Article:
In April, on the basis of whole-cloth lies, major corporations went to political war with the state of Georgia.
The lies at issue revolved around Georgia's new voter law, characterized by both Stacey Abrams and President Joe Biden as a new form of Jim Crow. What do these dastardly new voter restrictions do? They require an ID number to receive an absentee ballot, with language identical to that of federal law; they bar electioneering within 150 feet of a polling place or 25 feet of voters in line, including handing out food or water for partisan purposes; they increase the number of mandatory days of weekend early voting; they preserve some drop boxes that did not exist before the pandemic; they require additional voting machines and election personnel in crowded precincts; they increase voting hours in future elections for the vast majority of counties.
These provisions are similar to the laws in a vast majority of states. That didn't stop Democrats and the media from simply lying about the Georgia voting law. While some in the media did point out that Biden had lied about the law's supposed crackdown on voting hours, nobody in the media treated his "Jim Crow" contentions with the sneering disrespect they so richly deserved. Instead, they simply parroted the line that Republicans were engaged in widespread voter suppression, another lie — a lie far more unsubstantiated than Republican concerns about voter fraud and irregularity.
But the media and Democrats went even further: They bullied corporations into taking positions on the Georgia election law. CBS News put out a headline that trafficked in simple activism: "3 ways companies can help fight Georgia's restrictive new voting law." And companies complied. Coca-Cola, in line with its new Woka-Cola branding, issued a statement deploring an election law the corporation hadn't bothered to lobby against before its passage. Delta issued a statement, too, with CEO Ed Bastian explaining, "I need to make it clear that the final bill is unacceptable and does not match Delta's values." Major League Baseball followed Biden's advice and pulled the All-Star Game out of the state.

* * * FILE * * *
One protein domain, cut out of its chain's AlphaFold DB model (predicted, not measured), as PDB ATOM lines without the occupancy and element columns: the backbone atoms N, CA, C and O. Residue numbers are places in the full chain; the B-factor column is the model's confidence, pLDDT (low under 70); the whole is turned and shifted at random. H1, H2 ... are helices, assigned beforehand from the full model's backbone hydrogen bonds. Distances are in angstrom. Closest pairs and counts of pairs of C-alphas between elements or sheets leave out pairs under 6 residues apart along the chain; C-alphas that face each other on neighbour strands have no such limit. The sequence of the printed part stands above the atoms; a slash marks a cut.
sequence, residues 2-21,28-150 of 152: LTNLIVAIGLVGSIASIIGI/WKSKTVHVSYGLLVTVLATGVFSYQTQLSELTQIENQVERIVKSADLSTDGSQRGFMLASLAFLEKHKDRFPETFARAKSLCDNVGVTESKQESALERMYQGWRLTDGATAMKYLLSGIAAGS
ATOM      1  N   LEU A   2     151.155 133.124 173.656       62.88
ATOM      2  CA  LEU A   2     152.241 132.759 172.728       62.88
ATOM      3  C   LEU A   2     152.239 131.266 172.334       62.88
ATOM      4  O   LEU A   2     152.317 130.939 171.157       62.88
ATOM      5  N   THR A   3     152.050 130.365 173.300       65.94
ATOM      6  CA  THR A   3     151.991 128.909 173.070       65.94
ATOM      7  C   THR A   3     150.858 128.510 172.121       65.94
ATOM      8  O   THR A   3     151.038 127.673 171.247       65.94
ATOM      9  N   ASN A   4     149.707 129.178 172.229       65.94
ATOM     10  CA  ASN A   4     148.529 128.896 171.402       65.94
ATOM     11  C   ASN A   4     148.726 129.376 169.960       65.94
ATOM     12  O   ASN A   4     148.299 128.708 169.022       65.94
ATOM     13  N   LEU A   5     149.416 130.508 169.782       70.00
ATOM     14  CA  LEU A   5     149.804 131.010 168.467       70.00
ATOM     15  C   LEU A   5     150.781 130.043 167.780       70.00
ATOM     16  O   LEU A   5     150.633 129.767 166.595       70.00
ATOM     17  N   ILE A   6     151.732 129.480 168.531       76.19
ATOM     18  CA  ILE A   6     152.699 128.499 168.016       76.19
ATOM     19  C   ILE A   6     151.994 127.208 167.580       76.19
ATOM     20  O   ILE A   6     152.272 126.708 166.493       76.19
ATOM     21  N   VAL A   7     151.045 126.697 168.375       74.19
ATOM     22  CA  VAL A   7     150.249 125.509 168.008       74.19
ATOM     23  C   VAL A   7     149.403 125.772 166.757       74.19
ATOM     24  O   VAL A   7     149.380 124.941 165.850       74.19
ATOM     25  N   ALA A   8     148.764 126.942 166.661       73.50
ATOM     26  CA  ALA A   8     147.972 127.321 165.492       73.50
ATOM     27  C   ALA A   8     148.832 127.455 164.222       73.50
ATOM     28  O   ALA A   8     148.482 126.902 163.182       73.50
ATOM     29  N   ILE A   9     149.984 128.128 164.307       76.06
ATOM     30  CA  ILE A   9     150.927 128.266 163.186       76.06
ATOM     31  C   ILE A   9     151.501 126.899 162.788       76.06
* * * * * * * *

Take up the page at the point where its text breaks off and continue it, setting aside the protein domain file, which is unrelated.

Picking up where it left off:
So, what should conservatives do?
Many conservatives — myself included — deplore the politics of boycotts. We're not interested in patronizing companies based on political differentiation alone. But if the left is going to hijack the most powerful institutions in America and then weaponize them against voters in red states, conservatives will be left with little choice but to exert counter-pressure.
The only alternative is the formation of alternative companies in every industry. If Coca-Cola wishes to cater to the woke, conservatives will need to build a competitor. Conservatives don't have first-mover advantage in these spaces. But that doesn't alleviate the responsibility to find a different path than funding those who would cut them off at the knees.
The left has politicized everything. The right has avoided that tactic, because it's ugly and divisive. But it's too late to put the genie back in the bottle. It's time for mutually assured destruction. There's only one thing worse than having nuclear weapons: unilateral disarmament. Better to establish mutually assured destruction now and put corporate America on notice that, by stepping into the middle of fraught political debate, it risks just as much blowback from the right as from the left.
Ben Shapiro, 36, is a graduate of UCLA and Harvard Law School, host of "The Ben Shapiro Show" and editor-in-chief of DailyWire.com. He is the author of the New York Times bestsellers "How to Destroy America in Three Easy Steps," "The Right Side of History" and "Bullies."